Consumer Insights

How To Lose Subscription Revenue — And How To Get It Back

Subscription Retail Gets Broken Down

It doesn’t matter if they sell snacks, cosmetics or a collection of nerdy knick-knacks – subscription retail programs have taken the market by storm. There’s not a retailer out there that wouldn’t jump at the chance to automate and optimize the steady revenue that these services provide, but with such eagerness to enter the race, some merchants often forget that while subscription programs may seem easy, they’re far from a set-it-and-forget-it type of doing business.

On the contrary, a new research report from subscription management firm Recurly broke down all the ways retailers are finding their ways in the wide world of subscription retail. To reach its findings, Recurly examined a sample set of 25 million transactions that occurred in 2015. Of these, 24.1 percent comprised B2B sales of subscription plans, while the majority 72.9 percent were B2C (with the remaining 3 percent occupying both categories). The report also found that 90 percent of physical goods transactions are in the B2C category.

Knowing what consumers are buying through subscription plans is only half the battle, though. Getting them to sign up is a whole other story, but Recurly found a curiously strong correlation between certain days of the year and promotion redemption rates that encourage sampling and trials of full-fledged subscriptions. Q4 2015 emerged as a particularly strong driver of coupon redemptions, with 15 percent of customers pulling the trigger.

On Cyber Monday alone, though, customers redeemed three times the number of promotions as any other day in a two-week stretch including Black Friday.

So there it is – if retailers running subscription programs want to get more customers in, there’s a clear time of the year and day of the holiday shopping season where they should focus their efforts.

But for every batch of customers to sign up for a subscription, there’s another one that heads in the opposite direction. That churn rate – a retail swear word if there ever was one – can define the long-term success of a subscription service, with some categories at a higher risk than others.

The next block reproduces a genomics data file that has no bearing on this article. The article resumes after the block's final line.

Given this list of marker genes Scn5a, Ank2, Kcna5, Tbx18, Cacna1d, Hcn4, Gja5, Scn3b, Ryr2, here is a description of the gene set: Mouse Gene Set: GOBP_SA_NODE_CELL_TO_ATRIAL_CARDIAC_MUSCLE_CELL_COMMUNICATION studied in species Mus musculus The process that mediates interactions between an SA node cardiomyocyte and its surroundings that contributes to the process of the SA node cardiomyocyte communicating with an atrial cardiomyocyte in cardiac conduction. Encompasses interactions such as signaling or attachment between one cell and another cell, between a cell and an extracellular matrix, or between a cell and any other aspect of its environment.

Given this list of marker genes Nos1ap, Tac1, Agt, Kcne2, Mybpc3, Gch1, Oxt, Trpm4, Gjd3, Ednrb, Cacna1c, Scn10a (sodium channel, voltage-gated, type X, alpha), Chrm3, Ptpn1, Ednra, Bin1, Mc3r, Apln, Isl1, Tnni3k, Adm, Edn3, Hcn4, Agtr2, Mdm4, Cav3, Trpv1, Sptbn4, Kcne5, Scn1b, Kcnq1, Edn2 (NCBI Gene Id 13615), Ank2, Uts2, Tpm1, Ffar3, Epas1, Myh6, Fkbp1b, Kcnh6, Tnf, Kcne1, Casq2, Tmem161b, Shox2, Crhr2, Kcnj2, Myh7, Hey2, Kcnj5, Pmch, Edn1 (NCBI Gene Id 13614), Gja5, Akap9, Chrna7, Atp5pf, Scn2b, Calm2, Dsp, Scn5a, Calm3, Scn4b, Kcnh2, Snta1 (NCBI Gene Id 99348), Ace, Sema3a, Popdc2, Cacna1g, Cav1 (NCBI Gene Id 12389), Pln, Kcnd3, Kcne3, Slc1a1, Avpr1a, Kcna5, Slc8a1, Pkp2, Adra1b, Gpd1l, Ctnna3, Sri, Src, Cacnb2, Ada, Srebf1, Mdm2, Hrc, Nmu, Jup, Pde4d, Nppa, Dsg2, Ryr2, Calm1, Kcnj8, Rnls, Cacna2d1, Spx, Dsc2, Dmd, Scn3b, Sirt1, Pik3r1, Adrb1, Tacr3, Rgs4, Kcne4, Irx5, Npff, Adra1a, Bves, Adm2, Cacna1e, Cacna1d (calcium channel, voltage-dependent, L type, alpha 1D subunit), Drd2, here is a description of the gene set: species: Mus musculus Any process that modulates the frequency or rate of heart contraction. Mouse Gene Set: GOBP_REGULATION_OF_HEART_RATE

Recurly found that on the whole, subscription services with physical goods (10.6 percent) have higher churn rates by several percentage points than their all-digital counterparts (8.2 percent). That’s almost 20 percent more customers on physical subscriptions lost to the weeds. Q3 proved to be the quarter with the most churned customers for physical services at 11.1 percent, while digital merchants’ abandonments peaked at just 8.7 percent in Q1.

The solid majority of churned customers did so willingly, but Recurly also identified a number of involuntary churn incidents caused by credit card declines and other hiccups in the payment process. While just under 88 percent of the 25 million transactions studied processed successfully, average decline rates based on the dollar value of the transaction involved appeared to increase as the quarters progressed, topping out at 15.9 percent in Q4.

Recurly shared its likely hypothesis: The more shoppers rack up on their credit cards in the months before the holidays, the greater the chance that the next sizable charge might not go through. In fact, it found that decline rates increased almost exponentially alongside order value. Charges to B2C companies between $29 and $48 were declined at a 13.1 percent rate; for $49 to $88, that figure rose to 15.7 percent; for orders over $99, it spiked again to 20.9 percent.

It’s obviously a serious problem for subscription retailers that don’t have the consumer in front of them to prompt for another card. These card-not-present transactions can sink a seaworthy subscription program if it’s not careful, but even if retailers navigate into choppy waters, there are specialized ways to recoup some of that lost revenue. In fact, businesses were able to recover about 11 percent of that lost revenue through a combination of retrying originally submitted credit card information, updating information with a proprietary Recurly tool and simply resubmitting transactions that initially failed.

As a final note, the Recurly report emphasized that for some declined transactions, the rate of revenue recovery can be much higher than the average. For example, charges declined due to insufficient funds were salvageable in about 31 percent of all cases. Daily limit overages hovered around the 27-percent-recoverable rate, while temporary holds (about 13 percent recouped) proved the most resilient to retailers’ efforts.